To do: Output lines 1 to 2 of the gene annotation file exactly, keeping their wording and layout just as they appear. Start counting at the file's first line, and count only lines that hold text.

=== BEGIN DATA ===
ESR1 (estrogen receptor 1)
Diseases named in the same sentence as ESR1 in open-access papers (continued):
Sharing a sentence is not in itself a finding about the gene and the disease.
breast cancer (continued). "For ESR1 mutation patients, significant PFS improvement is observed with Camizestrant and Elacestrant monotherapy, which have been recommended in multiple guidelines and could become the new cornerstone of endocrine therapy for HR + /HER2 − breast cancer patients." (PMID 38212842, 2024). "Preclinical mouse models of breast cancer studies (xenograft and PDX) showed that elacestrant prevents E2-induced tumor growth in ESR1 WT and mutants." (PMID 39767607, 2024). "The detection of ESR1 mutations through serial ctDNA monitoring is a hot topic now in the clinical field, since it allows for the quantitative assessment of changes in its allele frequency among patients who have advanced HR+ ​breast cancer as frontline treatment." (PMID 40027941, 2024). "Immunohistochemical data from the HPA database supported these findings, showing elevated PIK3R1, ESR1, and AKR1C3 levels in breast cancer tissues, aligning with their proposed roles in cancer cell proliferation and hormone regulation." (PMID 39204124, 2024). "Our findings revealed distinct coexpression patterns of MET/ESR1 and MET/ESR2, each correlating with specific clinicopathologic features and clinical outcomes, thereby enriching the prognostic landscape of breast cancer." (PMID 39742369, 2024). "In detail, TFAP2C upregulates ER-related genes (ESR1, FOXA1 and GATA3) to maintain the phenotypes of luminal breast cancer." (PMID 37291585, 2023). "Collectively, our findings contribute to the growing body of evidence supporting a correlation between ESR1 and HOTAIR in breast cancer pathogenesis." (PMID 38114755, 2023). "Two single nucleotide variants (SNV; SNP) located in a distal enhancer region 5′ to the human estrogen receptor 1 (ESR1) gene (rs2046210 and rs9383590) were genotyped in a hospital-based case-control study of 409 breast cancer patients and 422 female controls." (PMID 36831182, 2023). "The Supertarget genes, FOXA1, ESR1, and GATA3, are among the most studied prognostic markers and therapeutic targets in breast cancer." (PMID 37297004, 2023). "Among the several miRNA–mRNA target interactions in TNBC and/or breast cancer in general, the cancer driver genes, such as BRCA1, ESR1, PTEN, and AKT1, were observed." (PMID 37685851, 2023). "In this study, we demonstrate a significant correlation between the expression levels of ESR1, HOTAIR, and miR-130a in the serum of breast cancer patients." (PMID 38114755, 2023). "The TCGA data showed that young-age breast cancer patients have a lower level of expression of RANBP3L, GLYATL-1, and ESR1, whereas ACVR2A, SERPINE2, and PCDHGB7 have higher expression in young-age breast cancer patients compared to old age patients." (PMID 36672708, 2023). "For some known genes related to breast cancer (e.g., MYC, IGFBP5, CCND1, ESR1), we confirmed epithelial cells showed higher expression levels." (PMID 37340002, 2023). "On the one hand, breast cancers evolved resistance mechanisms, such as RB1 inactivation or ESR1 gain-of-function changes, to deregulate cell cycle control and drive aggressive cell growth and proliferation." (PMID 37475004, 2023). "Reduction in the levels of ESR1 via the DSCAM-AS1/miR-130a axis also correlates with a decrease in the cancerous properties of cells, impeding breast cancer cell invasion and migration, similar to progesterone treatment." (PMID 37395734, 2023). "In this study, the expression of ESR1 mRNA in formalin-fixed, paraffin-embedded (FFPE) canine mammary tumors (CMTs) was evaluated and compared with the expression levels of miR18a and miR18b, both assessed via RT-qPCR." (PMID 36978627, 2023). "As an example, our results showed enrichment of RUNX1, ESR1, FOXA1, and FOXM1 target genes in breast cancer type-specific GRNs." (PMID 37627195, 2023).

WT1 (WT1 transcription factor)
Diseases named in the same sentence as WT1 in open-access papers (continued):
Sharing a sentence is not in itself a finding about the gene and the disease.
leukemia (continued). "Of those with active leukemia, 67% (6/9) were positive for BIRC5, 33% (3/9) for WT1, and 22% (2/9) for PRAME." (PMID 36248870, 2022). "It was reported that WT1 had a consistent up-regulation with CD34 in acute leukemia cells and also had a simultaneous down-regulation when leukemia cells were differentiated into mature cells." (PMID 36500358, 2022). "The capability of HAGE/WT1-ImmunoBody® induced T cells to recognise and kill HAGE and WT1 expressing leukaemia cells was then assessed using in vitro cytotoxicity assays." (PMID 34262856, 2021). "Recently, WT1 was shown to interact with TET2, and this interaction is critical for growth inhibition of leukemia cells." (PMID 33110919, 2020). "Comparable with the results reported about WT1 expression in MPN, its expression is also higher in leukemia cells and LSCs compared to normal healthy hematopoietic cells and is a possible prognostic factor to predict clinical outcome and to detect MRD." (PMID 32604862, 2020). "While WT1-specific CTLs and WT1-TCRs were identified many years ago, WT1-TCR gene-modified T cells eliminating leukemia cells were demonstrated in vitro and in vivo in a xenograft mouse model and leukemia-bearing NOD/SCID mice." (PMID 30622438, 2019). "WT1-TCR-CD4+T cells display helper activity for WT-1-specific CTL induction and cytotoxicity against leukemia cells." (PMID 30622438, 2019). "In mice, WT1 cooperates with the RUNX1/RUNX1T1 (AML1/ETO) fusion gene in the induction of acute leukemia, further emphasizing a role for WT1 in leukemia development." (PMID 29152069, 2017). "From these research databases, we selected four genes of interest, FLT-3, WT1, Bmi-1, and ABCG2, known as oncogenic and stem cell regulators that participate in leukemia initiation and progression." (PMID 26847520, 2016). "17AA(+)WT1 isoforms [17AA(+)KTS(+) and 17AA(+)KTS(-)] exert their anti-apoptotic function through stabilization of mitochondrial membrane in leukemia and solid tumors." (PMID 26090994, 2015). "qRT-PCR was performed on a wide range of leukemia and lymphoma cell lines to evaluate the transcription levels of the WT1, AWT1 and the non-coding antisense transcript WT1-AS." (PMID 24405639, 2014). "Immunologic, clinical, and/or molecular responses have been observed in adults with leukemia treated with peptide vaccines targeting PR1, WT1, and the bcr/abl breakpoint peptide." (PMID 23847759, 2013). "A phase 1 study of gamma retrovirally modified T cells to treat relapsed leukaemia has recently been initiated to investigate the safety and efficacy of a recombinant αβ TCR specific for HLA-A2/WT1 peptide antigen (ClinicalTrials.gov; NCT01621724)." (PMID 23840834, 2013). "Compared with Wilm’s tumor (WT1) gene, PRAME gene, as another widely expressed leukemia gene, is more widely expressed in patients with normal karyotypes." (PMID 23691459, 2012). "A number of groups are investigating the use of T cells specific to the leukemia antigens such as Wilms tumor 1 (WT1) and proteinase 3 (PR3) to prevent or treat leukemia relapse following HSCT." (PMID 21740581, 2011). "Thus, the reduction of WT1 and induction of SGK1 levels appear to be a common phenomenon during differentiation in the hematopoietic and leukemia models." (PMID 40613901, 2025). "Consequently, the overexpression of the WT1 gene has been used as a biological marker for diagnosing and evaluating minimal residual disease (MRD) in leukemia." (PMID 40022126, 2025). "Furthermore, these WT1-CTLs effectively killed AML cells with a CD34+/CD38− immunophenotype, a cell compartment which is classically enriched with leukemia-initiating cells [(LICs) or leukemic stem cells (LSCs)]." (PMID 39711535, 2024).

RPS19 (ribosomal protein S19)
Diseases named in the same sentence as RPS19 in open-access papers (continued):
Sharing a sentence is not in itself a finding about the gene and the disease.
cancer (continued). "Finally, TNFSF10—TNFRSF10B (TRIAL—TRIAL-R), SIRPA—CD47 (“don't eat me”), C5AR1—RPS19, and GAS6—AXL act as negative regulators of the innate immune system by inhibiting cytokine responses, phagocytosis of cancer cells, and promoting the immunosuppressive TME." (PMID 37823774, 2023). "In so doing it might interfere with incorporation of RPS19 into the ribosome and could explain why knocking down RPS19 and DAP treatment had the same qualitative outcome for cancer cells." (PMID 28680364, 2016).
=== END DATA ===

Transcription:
ESR1 (estrogen receptor 1)
Diseases named in the same sentence as ESR1 in open-access papers (continued):